Mermaids: England

Mermaids held a prominent position in England from 1100 to 1830 because increased sea travel played a large role in the development of England as an economic power. Images of mermaids made appearances in diaries, texts, housewares, an even churches.

~The Religious Mermaid
Similar to Ireland, mermaids embodied religious creatures, proving all living things to be subject to the Creator. In the chapel at Durham Castle, a pillar is adorned with the image of a mermaid (10). The 12th century was a time where sirens were depicted in a positive light, their songs mingling with those of heaven, “warning about the perils of seduction”, according to historian Jacqueline Leclercq-Marx (10). This is unusual because sirens later came to be seen as sexually charged creatures, using their songs to bring about moral destruction instead of worship.  Making a pagan creature subject to the divine demonstrated God’s control over both the religious and worldly realms.

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MERMAID EWER English Hallmarked for 1610 – 1611 Image found Here

~Christ as Centaur
In 1480, St. Gregory published his work Moralia on the Job in which he portrayed Christ as a centaur, both powerful and mystical. Although published after the construction of the Durham Chapel, the fact that Christ was depicted as a magical creature holds great significance (10).  Gregory’s image shows humanity’s uncertainty about the appearance of Christ. This same uncertainty about the ocean prompts illustrations of mermaids, the embodiment of confusion toward the sea.

~The Ewer
Trying to make sense of the unknown, mermaids became a common theme in housewares. This ewer (an ornate pitcher) dated from 1610, was reserved for the elite because of its ornate detail and silver composition (1). Because mermaids represented mystical beauty, Europeans wanted to discover more about them, prompting the production of visual representations.

~The Verified Account: Richard Whitbourne
Whitbourne, an English explorer during 1615-1620, documented a mermaid sighting just off the coast of Newfoundland (9). He describes her as human-like, wanting attention and therefore swimming up to the boats (9). The crew however, was afraid and fled each time she approached (9). The crews reaction to the mermaid, a mysterious creature, demonstrated the fear associated with the ocean.

~The False Account: John Smith
John Smith’s alleged account of a mermaid sighting shows that real evidence of merfolk was lacking in magazines and historical documents in early modern England.  Vaughn Schribner investigates the presence of merfolk in articles from Gentleman’s Magazine from 1750-1775 (6). The basis for these articles was John Smith’s documentation of a mermaid in the new world (6). However, upon investigation, Schribner could not find any part of Smith’s diary that contained mermaids. Even though this journal entry was accepted as historical information, and cited in many modern scholarly articles, it was never actually written.  The fact that Smith’s mermaid account was accepted by so many people, even though it was historically false, shows information about mermaids was fashionable knowledge, attracting audiences despite the fictitious content.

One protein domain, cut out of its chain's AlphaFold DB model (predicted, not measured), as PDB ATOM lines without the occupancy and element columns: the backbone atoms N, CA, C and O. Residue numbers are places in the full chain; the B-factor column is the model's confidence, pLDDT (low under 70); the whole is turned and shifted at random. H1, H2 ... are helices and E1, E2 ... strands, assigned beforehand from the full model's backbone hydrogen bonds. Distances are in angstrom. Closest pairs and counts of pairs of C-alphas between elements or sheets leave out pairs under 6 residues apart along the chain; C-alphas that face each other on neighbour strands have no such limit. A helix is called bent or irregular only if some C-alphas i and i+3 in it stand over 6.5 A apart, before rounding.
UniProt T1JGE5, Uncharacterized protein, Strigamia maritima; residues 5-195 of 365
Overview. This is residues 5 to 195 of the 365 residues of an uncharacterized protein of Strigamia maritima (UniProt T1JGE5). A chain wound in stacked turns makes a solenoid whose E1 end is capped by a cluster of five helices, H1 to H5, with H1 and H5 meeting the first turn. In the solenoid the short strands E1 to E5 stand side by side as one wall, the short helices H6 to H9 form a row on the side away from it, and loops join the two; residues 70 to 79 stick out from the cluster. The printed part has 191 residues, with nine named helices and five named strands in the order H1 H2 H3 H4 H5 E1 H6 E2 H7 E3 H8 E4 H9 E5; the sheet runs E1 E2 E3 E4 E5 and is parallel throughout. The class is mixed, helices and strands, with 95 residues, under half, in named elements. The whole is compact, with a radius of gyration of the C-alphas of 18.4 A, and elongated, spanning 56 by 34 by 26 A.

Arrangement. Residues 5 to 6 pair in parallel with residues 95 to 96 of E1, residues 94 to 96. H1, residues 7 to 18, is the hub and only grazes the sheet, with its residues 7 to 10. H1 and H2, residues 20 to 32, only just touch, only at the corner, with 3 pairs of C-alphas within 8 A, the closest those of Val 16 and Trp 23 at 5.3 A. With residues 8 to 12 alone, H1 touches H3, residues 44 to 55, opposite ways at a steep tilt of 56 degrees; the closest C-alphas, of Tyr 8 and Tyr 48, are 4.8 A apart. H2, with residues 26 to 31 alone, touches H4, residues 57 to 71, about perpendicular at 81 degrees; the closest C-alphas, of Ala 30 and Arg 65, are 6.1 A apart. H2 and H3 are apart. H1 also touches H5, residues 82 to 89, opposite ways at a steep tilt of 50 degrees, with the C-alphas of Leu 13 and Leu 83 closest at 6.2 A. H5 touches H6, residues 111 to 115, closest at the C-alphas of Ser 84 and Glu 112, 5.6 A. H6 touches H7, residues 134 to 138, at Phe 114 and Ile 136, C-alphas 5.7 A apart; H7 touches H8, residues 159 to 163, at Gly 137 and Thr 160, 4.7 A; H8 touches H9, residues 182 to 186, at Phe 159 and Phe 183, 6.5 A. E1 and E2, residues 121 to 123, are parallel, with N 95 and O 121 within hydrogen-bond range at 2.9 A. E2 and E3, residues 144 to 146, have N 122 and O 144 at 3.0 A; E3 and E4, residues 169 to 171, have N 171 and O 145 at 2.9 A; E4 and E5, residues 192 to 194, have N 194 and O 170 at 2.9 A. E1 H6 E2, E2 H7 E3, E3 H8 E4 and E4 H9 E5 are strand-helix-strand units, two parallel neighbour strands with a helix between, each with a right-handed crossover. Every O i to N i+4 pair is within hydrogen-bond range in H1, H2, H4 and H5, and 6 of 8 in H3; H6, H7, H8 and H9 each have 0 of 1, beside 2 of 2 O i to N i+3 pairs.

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An 1822 illustration of Captain Eades’s mermaid Image found Here

~The Fake Mermaid
Fascination with the unknown also made mermaids a big money maker in England. In 1822, Captain Eades, a British seaman, brought back a preserved “mermaid” to London (2).  Many people flocked to see the magical creature that had suddenly become a reality (2).  The owner of the ship eventually sued Captain Eades for ownership, and money due him as a result of the mermaid’s popularity (2). The suit went on for months, until a group of scientists took a closer look and realized that the mermaid was carefully crafted out of a monkey and multiple fish parts (2). Soon the mermaid lost its mystery and, consequently, its profit earning ability. In contrast to the mermaid depicted on the ewer, the Eades mermaid was frightening. Nonetheless, the popularity of the mermaid shows man’s infatuation with the unknown, especially the sea (3). With global exploration on the rise, it was only natural that sailors and common folk would stand in awe of this sea and its nature endowed powers. The idea of mermaids engaged with people’s affinity for the dangerous. Just like watching a horror movie, covering your face yet peeking through your fingers, the mermaid sparked peoples’ interest in both the intriguing and the terrifying.

Further Reading:

  • “Artstor Library.” Artstor Library. N.p., n.d. Web.
  • “The Business Of Mermaids.” Skeptic3 (2013): 68-69. Academic Search Complete. Web.
  • “Mermaids.” UXL Encyclopedia of World Mythology. Vol. 4. Detroit: UXL, 2009. 696-699. World History in Context. Web.
  • Schribner, Vaugn. “Guest Post from Vaughn Scribner: “Fabricating History: The Curious Case of John Smith, a Green-Haired Mermaid, and Alexandre Dumas”” The Junto. N.p., 16 June 2015. Web.
  • Whitbourne, Richard, Discourse and Discovery of Newfoundland, 1622.
  • Wood, Rita. “The Norman Chapel In Durham Castle.” Northern History1 (2010): 9-48. Academic Search Complete. Web.

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